Surviving NaNoWriMo

So it’s over. Finished. Done with!

For those who haven’t been following (come on people!) I have just spent a month, a whole 30 days, writing a novel of over 50,000 words. That is what NaNoWriMo is, National Novel Writing Month. If you want a look at my Novel Info, you can find it here.

Quite honestly, I wasn’t sure I could do it, I was actually quite scared of the whole thing. Writing blog posts is one thing, even if you’re doing one per day; if you miss a day, chances are nobody will notice, for a start. And you won’t have to write double the amount of content the next day.

In fact, that was what nearly killed me, the catching up. As you may know, I have been rather poorly sick of late, and that meant that there were a couple of days in November when my poor swollen brain was incapable of writing anything longer than a self-pitying tweet. And when you miss a day, your daily target goes from 1667 to… Well, double that. Don’t make me do the math.

Anyway, aside from the actual pure hard work of getting the words written, which is basically just a question of self discipline, there are a whole lot of side effects of NaNo that are quite hard to shake off even when it’s over.

The most obvious one is that you keep wanting to add words, undo contractions, add adjectives, separate hyphenated words, etc. All those little tricks you learn to use to get your word count up. In fact, doing NaNo and still writing tweets at the same time is a bit of a paradox, one requires conveying something in the minimum of characters possible, the other one makes you add words all over the place. A wonder my brain still works at all.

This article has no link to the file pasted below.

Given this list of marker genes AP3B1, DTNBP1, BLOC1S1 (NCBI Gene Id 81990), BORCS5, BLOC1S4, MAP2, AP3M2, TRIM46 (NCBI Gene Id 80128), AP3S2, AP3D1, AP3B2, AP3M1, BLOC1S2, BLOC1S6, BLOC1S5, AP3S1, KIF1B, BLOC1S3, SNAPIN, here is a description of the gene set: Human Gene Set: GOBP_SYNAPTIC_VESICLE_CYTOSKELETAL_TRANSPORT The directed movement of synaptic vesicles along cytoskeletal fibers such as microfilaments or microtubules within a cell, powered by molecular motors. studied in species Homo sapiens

Another effect is that you end up becoming completely word-dyslexic. During the last week of NaNo, I found myself mixing up words, writing hair instead of here, where instead of were, their instead of they’re. Precisely the kind of mix ups that usually make me think that whoever wrote that is an illiterate idiot. Although admittedly writing most of it on an iPhone with its blasted autocorrect function might be partially to blame for that.

Anyhoo, it’s done now, I finally hit the great gleaming goal of 50K just before lunchtime on November 30th. Not quite cutting it fine, but close enough to get me mildly worried. The thing is, though, that although I have hit the great 5-0, my story still isn’t finished. There shall be no rest for those who have a story that is half told. In fact, I’m in half a mind to carry on imposing the same goals per day until it’s actually finished, just to make sure I get on with it.

So, what have I learned from NaNo, apart from an abusive use of adjectives? Well, I’ve learned that I can stick to something like this for a whole month. I’ve learned exactly how long it takes to write a thousand words (not very long) or two thousand words (not as long as you’d think). I’ve learned that I am capable of telling a story that is over 200 pages long, however drawn out and unnaturally lengthened by the constraints of Nano it may be. And I have leared that writing a 50K-word novel on an iPhone will make your thumbs very sore.

I have yet to find out if I have beaten my biggest demon, though: finishing things. Especially when it comes to writing, because that is the bit I always find the most

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